The grinding surfaces themselves must be cooled by suitable means so that the chocolate being ground will not become caked in the, Inlll and thus destroy the grinding surfaces and render the device inoperative until cleaned.
The pipes through which the chocolate passes are shown jacketed in the drawing, as are also the two stationary grinding members. It is thought that the drawing sufliciently discloses applicants temperature regulating system, and detailed description thereof is unnecessary.
It can be seen from Figs. 1, 2 and 9 that the shaft A mounted in bearings A is positively connected with the rotating member of the inding mill, with the controlling valve 0 the feed pump and with the piston rod of the feed pump, each carried by said pump 27. Thus it is clear that tooperate the apparatus successfully, a suit-able speed for the shaft A must be chosen. This speed must be chosen rimarily so that the rotating member e of the mill roper will have the right operation, The eed may then be controlled by regulating the link motions and after the a paratus has been once ositively regulate ,it will operate in a xed and certain manner.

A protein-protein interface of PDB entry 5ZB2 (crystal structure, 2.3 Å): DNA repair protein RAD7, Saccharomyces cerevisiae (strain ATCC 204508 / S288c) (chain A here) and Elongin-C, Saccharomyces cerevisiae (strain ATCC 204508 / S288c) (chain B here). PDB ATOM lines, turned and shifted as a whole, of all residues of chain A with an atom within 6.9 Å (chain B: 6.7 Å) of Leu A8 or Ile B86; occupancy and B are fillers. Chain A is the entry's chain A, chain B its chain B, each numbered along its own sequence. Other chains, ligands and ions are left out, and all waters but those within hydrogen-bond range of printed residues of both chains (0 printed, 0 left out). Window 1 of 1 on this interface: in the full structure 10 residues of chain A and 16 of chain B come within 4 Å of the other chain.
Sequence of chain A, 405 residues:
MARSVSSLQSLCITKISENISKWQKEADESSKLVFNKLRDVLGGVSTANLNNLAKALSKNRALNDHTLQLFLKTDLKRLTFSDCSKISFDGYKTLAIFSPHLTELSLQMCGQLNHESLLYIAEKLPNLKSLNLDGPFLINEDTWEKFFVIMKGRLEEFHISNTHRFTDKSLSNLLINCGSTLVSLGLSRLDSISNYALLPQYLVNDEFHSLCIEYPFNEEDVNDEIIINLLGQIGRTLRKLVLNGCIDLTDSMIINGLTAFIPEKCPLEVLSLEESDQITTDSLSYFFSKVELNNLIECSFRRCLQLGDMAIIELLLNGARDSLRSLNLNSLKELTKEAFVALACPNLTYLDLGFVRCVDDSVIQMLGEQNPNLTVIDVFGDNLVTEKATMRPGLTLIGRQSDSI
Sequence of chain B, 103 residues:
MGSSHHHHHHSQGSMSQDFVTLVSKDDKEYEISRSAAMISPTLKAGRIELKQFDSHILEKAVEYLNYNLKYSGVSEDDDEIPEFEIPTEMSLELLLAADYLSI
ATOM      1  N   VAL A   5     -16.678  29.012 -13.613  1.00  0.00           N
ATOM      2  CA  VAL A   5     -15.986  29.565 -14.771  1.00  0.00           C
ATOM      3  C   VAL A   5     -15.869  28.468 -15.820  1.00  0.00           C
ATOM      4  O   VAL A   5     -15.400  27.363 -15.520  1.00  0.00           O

It has been found by experiment that if the chocolate is fed to the grinding surfaces by a plump and branch pipe connections, that t each side ofthe mill, such as applicant shows. The reason for this seems to be that where the fluid is forced into a single pipe and ,led from that pipe through branches to the two sides of the grinding mill, even with the most careful designing, the pressure of the fluid will vary in the different pipes, and therefore one side of the mill will receive more material than the other. This makes an uneven operation and is most objectionable. By means of applicants apparatus, where a measured quantity of chocolate or other similar material is fed to each side of the mill in a positive manner, the operation must necessarily be equal and uniform on each side of the mill, and therefore the quantity of material which may be ground in a days operation is greatly increased, not only because the e fluid will not flow equally to y material is groundin a uniform manner but because the apparatus can be adjusted positively to ind the material in a certain way, and aving once started the apparatus working, the likelihood of stoppage for any cause is greatly diminished by applicants improvements.